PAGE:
Whole brain radiation was “first used in 1954.” That means that millions of cancer survivors have received whole brain radiation since then. Dr. Paul Brown, professor of radiation oncology at the University of Texas MD Anderson Cancer Center, Houston is quoted as admitting that “The potential benefits of whole brain radiation therapy are far outweighed by the detriments of the therapy itself…”
It has taken conventional oncology over 60 years to determine that the “potential benefits” of whole brain radiation are “far outweighed” by the “detriments” aka collateral damage.
Don’t expect your oncologist to raise the subject of collateral damage aka side effects. Expect your oncologist to offer standard FDA approved cancer therapies. It is up to you to identify and prevent the side effects from these standard FDA approved therapies.
Cancer that spreads to the brain to cause metastases is a common problem in cancer management. The question for your oncologist for this or any aggressive cancer therapy is:
1) will this therapy help me live longer? If so, by how much (on average)
2) how will this therapy affect my quality of life?
Have you been diagnosed with cancer? Are you considering undergoing whole brain radiation?
For more information about your cancer and the pros and cons of therapies you may be considering, scroll down the page, post a question or comment and I will reply ASAP.
“While the more aggressive treatment was better at preventing recurrence of tumors in the brain, it didn’t extend survival.
“The potential benefits of whole brain radiation therapy are far outweighed by the detriments of the therapy itself”…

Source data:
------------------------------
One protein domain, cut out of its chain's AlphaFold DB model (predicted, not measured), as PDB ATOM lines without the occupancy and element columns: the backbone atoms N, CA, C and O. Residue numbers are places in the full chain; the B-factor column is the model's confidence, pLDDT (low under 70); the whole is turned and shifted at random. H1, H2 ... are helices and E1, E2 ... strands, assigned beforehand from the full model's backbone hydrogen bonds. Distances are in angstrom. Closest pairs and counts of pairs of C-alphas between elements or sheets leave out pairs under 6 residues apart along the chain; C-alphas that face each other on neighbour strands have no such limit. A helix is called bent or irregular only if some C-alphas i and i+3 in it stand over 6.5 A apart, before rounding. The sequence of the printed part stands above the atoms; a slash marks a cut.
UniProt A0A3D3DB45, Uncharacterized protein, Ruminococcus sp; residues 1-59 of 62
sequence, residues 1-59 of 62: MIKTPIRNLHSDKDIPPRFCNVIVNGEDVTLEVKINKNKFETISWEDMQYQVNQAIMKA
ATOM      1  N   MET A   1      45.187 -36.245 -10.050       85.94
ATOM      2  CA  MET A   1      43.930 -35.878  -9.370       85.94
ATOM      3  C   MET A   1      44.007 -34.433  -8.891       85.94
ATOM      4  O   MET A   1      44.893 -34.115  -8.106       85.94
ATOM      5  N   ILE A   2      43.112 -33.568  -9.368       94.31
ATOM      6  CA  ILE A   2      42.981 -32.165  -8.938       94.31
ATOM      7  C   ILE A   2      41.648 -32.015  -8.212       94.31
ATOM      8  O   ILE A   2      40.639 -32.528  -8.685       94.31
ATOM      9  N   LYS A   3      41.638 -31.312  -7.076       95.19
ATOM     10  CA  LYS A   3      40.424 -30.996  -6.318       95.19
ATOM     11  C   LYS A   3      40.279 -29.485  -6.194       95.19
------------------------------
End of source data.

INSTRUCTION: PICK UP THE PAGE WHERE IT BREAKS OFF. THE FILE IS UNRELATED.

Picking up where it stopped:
Brain metastases is a common problem in cancer affecting an estimated 400,000 to 600,000 patients annually in the U.S. alone, some 200,000 of whom get whole brain radiation during the course of their disease. Lung cancer is the most common malignancy to spread to the brain, followed by breast cancer and melanoma…
Whole brain radiation was first used in 1954 and has long been a standard strategy for brain metastases…”
Cognitive abilities in brain tumor patients can be affected by a myriad of factors: the tumor itself, depression and anxiety, fatigue, sleep dysfunction, pre-brain tumor cognitive baseline (premorbid functioning), pain, and brain tumor treatments themselves (surgery, chemotherapy, and radiation). Most often, attention, working memory, and information processing speed are affected but patients can present with a wide array of cognitive symptoms .
Radiation-induced cognitive decline (RICD) is considered a late effect of radiation therapy (RT) occurring in 30% or more of patients alive at 4 months after partial or whole brain irradiation.
For those living over 6 months, that number may rise to 50% [2, 3]. Patients with RICD may be unable to continue working and in severe cases may not be able to live independently. Memantine, donepezil, methylphenidate, and Ginkgo biloba have all been utilized as mitigating pharmacologic strategies with modest levels of success [4••, 5••, 6•, 7]. Neurocognitive rehabilitation has been explored as a non-pharmacologic intervention [8•]. Preventative strategies include using radiosurgery (SRS) when appropriate for patients with brain metastases or whole-brain RT with hippocampal avoidance. Cytoprotective agents under investigation include ramipril, fenofibrate, tamoxifen, indomethacin, and pioglitazone [9–14]. Here, we review the pathogenesis, diagnosis/classification, and management of RICD and discuss strategies used to minimize its risk…”